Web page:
“The company is undergoing substantial financial stress since second half of the previous financial year,” Dewan Housing said. “As a result, the company’s ability to raise funds has been substantially impaired and the business has been brought to a standstill.”

Source: Live Mint

BQ: DHFL’s Proposal: Small Depositors, Investors To Be Paid In Time, Everyone Else Waits

22 August 2019: Certain retail investors who participated in non-convertible debenture issuance by Dewan Housing Finance Corporation Ltd. and retail depositors will be repaid in time at contractual interest rates, according to the resolution plan proposed by the beleaguered housing financier.

Full repayment is applicable for investors and depositors with up to Rs 10 lakh outstanding. Any deposits or NCDs beyond Rs 10 lakh would be treated on a par with secured lenders, DHFL has proposed.

For non-retail NCD holders and banks that have extended term loans and other forms of credit, DHFL has proposed extended repayment periods, lowered interest rates and conversion of a part of their exposure in to long-term equity-like instruments.

BloombergQuint has reviewed a copy of the proposed resolution plan, which is currently under consideration by the creditors. The banks with exposure to DHFL and insurers have already signed an inter-creditor agreement to ensure a coordinated plan of action to resolve stress in the company. Mutual funds, which have invested in the NCDs, are yet to sign the agreement as they await approval from the market regulator.

The Resolution Plan

DHFL’s over Rs 85,000 crore liabilities are to be split into three portions, with each receiving different treatment and repayment schedule.

1. Loans To SRAs & Large Projects

For loans to slum rehabilitation projects, large project loans, inter-corporate deposits and some pass through certificates, where total liabilities are over Rs 36,000 crore, the housing financier has proposed that the repayment period be extended.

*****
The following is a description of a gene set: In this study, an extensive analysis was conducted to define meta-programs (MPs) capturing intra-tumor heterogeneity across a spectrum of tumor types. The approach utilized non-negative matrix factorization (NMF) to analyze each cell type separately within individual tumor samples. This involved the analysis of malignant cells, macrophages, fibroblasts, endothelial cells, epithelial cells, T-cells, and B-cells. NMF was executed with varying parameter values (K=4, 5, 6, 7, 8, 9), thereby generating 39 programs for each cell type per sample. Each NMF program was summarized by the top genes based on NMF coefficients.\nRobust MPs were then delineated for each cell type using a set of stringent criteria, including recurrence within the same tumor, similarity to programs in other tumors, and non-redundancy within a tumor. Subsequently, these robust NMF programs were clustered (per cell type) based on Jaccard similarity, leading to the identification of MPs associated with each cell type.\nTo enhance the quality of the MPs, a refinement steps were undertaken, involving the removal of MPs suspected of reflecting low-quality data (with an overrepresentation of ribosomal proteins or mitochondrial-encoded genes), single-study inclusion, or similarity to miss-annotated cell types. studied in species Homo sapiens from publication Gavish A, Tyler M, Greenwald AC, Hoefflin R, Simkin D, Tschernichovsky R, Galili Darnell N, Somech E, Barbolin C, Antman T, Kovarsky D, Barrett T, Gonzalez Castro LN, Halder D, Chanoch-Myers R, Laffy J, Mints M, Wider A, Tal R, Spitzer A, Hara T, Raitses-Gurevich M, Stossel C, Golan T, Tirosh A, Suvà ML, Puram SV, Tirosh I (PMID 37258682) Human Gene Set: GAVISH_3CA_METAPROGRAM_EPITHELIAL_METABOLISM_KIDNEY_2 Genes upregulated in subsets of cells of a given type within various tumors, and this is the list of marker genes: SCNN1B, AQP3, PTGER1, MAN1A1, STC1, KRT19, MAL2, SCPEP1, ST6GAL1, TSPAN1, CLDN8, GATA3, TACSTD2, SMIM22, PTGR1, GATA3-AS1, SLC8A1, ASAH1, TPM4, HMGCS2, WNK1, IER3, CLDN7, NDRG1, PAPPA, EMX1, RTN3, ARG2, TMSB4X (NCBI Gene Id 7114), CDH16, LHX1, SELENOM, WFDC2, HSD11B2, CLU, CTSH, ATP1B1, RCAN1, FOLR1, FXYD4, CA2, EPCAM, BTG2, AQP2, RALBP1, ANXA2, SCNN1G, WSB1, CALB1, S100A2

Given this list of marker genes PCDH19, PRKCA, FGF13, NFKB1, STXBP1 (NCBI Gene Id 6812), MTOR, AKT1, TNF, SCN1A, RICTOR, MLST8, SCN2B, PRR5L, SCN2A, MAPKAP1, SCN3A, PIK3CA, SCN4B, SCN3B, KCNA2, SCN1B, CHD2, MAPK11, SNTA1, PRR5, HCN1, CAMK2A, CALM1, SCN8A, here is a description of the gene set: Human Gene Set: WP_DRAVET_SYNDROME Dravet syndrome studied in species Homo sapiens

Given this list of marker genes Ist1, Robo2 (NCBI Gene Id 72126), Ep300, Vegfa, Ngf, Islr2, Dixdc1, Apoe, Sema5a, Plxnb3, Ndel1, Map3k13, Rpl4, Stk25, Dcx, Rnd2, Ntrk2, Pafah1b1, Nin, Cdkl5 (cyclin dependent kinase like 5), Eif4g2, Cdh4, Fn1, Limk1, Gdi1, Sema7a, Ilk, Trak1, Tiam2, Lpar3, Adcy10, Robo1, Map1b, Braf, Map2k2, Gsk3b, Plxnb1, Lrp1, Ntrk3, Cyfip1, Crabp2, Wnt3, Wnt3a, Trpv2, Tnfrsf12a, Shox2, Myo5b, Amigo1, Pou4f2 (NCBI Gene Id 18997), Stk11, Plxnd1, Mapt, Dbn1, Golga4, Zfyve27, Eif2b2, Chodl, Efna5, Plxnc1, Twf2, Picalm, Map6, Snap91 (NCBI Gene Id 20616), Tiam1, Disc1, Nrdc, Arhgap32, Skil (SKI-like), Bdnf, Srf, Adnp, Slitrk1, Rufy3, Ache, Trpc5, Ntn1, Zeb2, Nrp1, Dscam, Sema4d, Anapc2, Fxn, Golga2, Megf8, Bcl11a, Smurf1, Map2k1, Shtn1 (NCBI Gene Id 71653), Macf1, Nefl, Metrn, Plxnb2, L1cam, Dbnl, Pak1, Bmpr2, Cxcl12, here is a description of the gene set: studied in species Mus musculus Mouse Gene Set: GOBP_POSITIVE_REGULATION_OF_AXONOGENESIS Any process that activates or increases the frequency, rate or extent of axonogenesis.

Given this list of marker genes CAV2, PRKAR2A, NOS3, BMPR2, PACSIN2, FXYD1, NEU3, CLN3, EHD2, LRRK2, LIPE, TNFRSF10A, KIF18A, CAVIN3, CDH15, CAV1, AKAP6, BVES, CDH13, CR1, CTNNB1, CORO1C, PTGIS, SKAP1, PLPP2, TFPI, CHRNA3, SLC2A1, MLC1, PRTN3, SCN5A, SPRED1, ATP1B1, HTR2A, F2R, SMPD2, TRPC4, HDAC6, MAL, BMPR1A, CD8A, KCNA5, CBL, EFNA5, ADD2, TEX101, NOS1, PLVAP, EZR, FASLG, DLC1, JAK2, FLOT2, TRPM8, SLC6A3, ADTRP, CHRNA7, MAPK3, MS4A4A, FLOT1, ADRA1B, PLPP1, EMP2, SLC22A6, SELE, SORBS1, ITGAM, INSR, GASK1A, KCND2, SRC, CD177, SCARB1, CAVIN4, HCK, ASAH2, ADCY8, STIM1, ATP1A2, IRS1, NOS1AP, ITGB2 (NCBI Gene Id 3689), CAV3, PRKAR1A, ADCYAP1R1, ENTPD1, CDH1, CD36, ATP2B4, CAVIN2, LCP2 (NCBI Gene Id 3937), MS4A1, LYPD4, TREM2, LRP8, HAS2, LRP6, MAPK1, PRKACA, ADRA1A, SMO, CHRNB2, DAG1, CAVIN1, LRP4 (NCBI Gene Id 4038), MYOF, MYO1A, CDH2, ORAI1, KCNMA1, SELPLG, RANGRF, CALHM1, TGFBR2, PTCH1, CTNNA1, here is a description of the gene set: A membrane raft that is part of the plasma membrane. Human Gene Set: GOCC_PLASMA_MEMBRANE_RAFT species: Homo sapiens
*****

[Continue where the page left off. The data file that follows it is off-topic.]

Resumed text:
Among these liabilities, bank debt worth Rs 16,175 crore and public deposits worth Rs 4,162 crore will be repaid over 16 years, at 0 percent interest rate, the company has proposed. The repayments would also carry an eight-year moratorium on repayment of principal amount. A portion of these liabilities would be converted into long-term instruments like redeemable preference shares or unsecured debentures, the company said.

NCDs worth Rs 14,121 crore would be repaid over nine years with no interest payments either. In this case, the proposed moratorium is two years.

The company has also proposed conversion of Rs 1,764 crore worth debt to equity, which would ensure the lenders control 51 percent equity in the company. The conversion will be at a price of Rs 54 per share.

2. Loans To Other Projects

For projects and mortgages worth up to Rs 14,700 crore, the company has proposed an extended repayment period of eight years at 8.5 percent annual interest. This includes term loans worth Rs 570 crore received from banks and Rs 14,129 crore worth NCDs. Here too, the company has sought a two-year moratorium on repayment of the principal, which means repayments would only start after the moratorium.

3. Retail Loans & Related Pass Through Certificates

As per the proposed resolution plan, this portion of the liabilities includes public deposits and public NCDs up to Rs 10 lakh, non-retail NCDs and term loans from banks. These funds were used to generate retail loans and pass through certificates worth over Rs 34,000 crore.

The non-retail NCDs have been split into two, where NCDs worth Rs 2,599 crore would be repaid over 10 years at 0 percent interest, while NCDs worth 12,198 crore would be repaid over the same time horizon at an interest rate of 8.5 percent. Term loans worth Rs 14,726 crore would be repaid over 10 years at 10 percent interest per anum, while loans worth Rs 1,190 crore would carry a lower rate of 8.5 percent, as per the plan.

DHFL has been under financial stress since September 2018, after the debt market turned cautious towards housing and non-banking financiers, following the crash of Infrastructure Leasing & Financial Services. It has now completely stopped lending and has sought funding worth Rs 1,200-1,500 crore a month from its lenders to restart its operations.